The Camp program is well under way, and the feedback from the students has been excellent. There has been a slight modification to the Year 6 expo experience to help further challenge the students. Without fail, the staff return with positive stories of the insight they get into their students’ character and ability that is not always evident in the classroom. Providing opportunities for our students to connect with nature is a priority in our carefully structured Outdoor Education Program.
Research shows that our children are not getting enough experience with nature. It is also verifying the positive impact it can have on the wellbeing of both children and adults. The busyness of our lives is often used as an excuse to why connection with nature is not as frequent as it could be.
In Assembly, I have been speaking to the students about the wonder of nature, curiosity, and the simple joys it can bring to our days, such as crunching leaves under feet, and savouring the magnificent sunsets. I wonder when was the last time you took your child on a nature detective mission, such as rock pooling, ponding, or searching for footprints of creatures? When was the last time you packed the picnic basket and rug and hit the road as a family?
Technology has added a layer to lives that can easily create a distraction to these rich experiences. I want to remind parents that we do not recommend our primary students have mobile phones at school. If they are brought to school they remain in the student’s bag, switched off, and are not to be used during the day. You can get a message to your child via Reception, if needed. We have also noted that some students are wearing smart watches, which basically means the child is connected all day. I understand it is a tricky business being a parent navigating the new technological gadgets that are being developed. I ask you to think about what the unforeseen consequences of giving your child some of them might be. We do not recommend that our children need access to a smart phone or a smart watch. This should be saved for later as a rite of passage when they have the maturity to manage it.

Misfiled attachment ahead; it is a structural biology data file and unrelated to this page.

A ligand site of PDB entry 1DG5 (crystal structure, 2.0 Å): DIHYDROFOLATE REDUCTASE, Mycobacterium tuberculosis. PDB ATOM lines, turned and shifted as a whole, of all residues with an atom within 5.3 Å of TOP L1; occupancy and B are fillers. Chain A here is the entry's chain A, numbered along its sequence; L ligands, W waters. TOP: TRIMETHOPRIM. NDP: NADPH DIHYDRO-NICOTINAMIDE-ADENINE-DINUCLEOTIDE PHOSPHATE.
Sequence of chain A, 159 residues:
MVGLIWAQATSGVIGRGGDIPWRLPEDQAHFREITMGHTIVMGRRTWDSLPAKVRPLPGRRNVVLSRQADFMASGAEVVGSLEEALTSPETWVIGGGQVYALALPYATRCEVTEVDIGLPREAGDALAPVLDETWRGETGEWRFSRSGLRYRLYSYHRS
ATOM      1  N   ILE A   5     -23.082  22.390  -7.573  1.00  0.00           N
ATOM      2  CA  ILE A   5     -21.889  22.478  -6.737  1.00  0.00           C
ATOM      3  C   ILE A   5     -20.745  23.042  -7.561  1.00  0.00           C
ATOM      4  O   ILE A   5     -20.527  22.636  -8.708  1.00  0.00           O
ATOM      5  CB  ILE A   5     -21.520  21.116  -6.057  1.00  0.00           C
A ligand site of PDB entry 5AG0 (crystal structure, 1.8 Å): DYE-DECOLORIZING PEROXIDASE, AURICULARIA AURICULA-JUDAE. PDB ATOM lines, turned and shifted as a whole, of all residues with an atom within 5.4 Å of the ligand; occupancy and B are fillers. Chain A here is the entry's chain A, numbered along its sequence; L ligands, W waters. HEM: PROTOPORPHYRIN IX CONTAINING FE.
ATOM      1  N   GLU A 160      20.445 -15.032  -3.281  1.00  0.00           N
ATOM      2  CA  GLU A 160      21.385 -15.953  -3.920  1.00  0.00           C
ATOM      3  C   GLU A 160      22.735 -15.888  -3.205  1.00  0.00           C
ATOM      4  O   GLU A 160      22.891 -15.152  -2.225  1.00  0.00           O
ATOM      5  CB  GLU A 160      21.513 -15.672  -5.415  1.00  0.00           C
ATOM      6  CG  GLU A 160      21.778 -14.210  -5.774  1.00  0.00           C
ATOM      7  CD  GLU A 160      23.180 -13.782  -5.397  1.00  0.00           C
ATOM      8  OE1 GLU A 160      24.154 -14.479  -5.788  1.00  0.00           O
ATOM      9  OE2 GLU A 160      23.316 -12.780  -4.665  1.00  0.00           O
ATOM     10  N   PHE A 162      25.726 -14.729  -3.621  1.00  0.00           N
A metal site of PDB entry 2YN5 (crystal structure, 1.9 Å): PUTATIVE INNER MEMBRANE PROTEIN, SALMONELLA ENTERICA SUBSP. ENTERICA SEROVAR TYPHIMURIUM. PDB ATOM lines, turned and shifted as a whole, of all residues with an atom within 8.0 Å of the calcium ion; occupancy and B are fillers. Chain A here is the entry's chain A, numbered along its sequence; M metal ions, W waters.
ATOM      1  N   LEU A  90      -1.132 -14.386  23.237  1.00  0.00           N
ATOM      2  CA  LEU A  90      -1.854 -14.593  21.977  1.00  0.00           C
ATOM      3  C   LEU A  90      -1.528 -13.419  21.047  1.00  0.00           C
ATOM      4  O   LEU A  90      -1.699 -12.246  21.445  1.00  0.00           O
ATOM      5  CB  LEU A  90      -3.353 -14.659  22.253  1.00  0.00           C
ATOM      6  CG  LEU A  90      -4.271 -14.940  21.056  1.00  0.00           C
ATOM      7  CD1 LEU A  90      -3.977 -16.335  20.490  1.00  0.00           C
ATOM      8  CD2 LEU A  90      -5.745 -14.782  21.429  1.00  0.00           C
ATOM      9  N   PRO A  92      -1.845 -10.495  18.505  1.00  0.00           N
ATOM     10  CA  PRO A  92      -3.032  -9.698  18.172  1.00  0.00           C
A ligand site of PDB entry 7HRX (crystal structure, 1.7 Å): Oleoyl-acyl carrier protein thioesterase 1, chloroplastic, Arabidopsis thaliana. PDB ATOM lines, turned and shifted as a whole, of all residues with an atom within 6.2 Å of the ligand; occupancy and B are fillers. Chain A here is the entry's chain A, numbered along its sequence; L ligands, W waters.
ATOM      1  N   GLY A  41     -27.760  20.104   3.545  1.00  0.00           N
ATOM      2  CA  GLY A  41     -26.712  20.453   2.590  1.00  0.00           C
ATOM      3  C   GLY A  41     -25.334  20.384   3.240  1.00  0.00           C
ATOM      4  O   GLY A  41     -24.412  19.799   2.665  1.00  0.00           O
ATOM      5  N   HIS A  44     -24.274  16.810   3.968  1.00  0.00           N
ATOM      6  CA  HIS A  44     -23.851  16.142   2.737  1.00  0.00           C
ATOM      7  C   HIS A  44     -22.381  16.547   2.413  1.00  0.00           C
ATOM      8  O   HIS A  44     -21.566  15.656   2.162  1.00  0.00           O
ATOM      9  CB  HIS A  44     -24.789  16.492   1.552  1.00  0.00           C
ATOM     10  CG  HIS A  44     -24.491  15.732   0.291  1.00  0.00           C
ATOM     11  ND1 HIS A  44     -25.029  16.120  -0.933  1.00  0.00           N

To support the management of technology, make it a priority to have a technology-free meal a day. This is when children learn how to greet, take turns, share, develop empathy, table manners, and how to converse. Also make sure your child’s bedroom is technology free.
I am looking forward to joining the Year 4s next Thursday at camp and sharing some nature experiences!
Kansai University visit – hosting a student
We are looking forward to welcoming 12 young adult students from Kansai University in Osaka Japan, in Week 6 of Term 3. During their five-day stay in the Junior School, these students will be based in classrooms observing how Carey teachers integrate Thinking Routines into the curriculum.
We are looking for families who are interested in offering a one-night Home Stay for our visiting Japanese University students on Sunday 27 August. Pick up is from Richmond Hill Hotel, 353 Church Street between 9.00–9.30am.
In the past, host families have offered a range of activities from family picnics, tours of the city, visits to Healesville Sanctuary and the Great Ocean Road, backyard football and cycling along the river. The students are very excited to experience being with a Carey family.
If your family would like to a host a student from Kansai University, or if you have any questions, please contact S’Carter via email, or leave your contact details at Reception.
Head of Junior School Kew